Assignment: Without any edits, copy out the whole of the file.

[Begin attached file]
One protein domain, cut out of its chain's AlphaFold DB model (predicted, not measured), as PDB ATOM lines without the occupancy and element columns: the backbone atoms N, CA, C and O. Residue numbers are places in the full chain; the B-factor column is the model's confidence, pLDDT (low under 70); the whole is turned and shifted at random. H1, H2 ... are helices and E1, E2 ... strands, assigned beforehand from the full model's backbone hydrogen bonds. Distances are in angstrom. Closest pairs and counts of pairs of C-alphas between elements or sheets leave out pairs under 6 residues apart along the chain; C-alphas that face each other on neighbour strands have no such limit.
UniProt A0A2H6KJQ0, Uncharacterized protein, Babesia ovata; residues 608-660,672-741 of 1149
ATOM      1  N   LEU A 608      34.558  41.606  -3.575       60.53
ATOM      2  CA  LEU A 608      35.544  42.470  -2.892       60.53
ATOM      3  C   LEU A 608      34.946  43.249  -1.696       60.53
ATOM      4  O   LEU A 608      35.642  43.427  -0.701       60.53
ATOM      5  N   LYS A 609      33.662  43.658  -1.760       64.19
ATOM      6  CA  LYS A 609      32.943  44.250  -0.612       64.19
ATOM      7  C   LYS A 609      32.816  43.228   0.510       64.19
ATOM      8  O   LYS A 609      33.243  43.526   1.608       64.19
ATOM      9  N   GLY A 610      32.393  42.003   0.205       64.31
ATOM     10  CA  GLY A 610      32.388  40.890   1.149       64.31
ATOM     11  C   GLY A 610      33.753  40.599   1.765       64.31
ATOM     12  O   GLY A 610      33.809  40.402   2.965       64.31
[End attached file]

One protein domain, cut out of its chain's AlphaFold DB model (predicted, not measured), as PDB ATOM lines without the occupancy and element columns: the backbone atoms N, CA, C and O. Residue numbers are places in the full chain; the B-factor column is the model's confidence, pLDDT (low under 70); the whole is turned and shifted at random. H1, H2 ... are helices and E1, E2 ... strands, assigned beforehand from the full model's backbone hydrogen bonds. Distances are in angstrom. Closest pairs and counts of pairs of C-alphas between elements or sheets leave out pairs under 6 residues apart along the chain; C-alphas that face each other on neighbour strands have no such limit.
UniProt A0A2H6KJQ0, Uncharacterized protein, Babesia ovata; residues 608-660,672-741 of 1149
ATOM      1  N   LEU A 608      34.558  41.606  -3.575       60.53
ATOM      2  CA  LEU A 608      35.544  42.470  -2.892       60.53
ATOM      3  C   LEU A 608      34.946  43.249  -1.696       60.53
ATOM      4  O   LEU A 608      35.642  43.427  -0.701       60.53
ATOM      5  N   LYS A 609      33.662  43.658  -1.760       64.19
ATOM      6  CA  LYS A 609      32.943  44.250  -0.612       64.19
ATOM      7  C   LYS A 609      32.816  43.228   0.510       64.19
ATOM      8  O   LYS A 609      33.243  43.526   1.608       64.19
ATOM      9  N   GLY A 610      32.393  42.003   0.205       64.31
ATOM     10  CA  GLY A 610      32.388  40.890   1.149       64.31
ATOM     11  C   GLY A 610      33.753  40.599   1.765       64.31
ATOM     12  O   GLY A 610      33.809  40.402   2.965       64.31